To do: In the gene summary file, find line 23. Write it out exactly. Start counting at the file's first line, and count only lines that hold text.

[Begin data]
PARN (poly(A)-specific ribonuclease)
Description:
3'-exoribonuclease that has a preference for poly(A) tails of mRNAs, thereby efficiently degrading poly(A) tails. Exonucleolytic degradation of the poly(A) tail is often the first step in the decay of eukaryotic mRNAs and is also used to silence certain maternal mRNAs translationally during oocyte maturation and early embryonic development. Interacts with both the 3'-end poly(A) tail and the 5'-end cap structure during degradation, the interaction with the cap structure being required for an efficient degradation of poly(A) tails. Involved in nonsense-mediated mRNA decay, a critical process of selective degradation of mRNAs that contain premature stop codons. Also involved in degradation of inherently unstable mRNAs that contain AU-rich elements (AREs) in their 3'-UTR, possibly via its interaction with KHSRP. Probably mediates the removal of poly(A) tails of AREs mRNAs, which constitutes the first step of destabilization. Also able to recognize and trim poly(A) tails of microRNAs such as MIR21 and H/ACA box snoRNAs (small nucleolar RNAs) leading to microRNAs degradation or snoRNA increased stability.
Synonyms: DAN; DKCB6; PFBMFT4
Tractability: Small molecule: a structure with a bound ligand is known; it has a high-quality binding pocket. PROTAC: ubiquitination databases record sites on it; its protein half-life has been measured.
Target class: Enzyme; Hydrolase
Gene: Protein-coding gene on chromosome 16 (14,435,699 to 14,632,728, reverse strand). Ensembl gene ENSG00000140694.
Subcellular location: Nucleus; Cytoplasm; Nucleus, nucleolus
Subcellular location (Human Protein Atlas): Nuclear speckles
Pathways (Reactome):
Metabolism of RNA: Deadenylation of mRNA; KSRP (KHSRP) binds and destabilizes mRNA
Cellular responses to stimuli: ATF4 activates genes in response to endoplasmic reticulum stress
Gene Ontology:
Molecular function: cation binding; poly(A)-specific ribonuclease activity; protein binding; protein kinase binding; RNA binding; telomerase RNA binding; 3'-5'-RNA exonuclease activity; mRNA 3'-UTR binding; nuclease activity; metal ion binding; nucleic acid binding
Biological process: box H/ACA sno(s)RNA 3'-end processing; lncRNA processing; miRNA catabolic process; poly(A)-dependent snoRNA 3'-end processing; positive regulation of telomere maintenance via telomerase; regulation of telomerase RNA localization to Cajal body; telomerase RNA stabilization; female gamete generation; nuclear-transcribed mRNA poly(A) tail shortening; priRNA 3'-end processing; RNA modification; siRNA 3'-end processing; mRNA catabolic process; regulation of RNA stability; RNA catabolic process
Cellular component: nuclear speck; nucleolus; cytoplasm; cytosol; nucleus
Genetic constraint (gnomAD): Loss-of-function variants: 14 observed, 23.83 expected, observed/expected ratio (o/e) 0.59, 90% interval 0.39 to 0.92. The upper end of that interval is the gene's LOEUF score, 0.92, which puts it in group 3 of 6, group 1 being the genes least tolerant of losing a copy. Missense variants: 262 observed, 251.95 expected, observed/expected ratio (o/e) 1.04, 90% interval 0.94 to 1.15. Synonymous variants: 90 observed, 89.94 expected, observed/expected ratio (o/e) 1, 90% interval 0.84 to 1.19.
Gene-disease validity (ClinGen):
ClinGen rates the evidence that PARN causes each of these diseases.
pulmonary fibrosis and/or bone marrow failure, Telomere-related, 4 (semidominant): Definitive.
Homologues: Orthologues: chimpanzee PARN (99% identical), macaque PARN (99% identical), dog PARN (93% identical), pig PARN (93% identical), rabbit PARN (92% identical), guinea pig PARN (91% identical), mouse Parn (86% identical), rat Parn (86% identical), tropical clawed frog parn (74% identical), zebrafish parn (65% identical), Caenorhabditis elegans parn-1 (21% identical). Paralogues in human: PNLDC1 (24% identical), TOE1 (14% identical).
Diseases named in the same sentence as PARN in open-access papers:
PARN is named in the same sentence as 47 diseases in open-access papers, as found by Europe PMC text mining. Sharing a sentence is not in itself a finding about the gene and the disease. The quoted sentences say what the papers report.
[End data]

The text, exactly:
PARN is named in the same sentence as 47 diseases in open-access papers, as found by Europe PMC text mining. Sharing a sentence is not in itself a finding about the gene and the disease. The quoted sentences say what the papers report.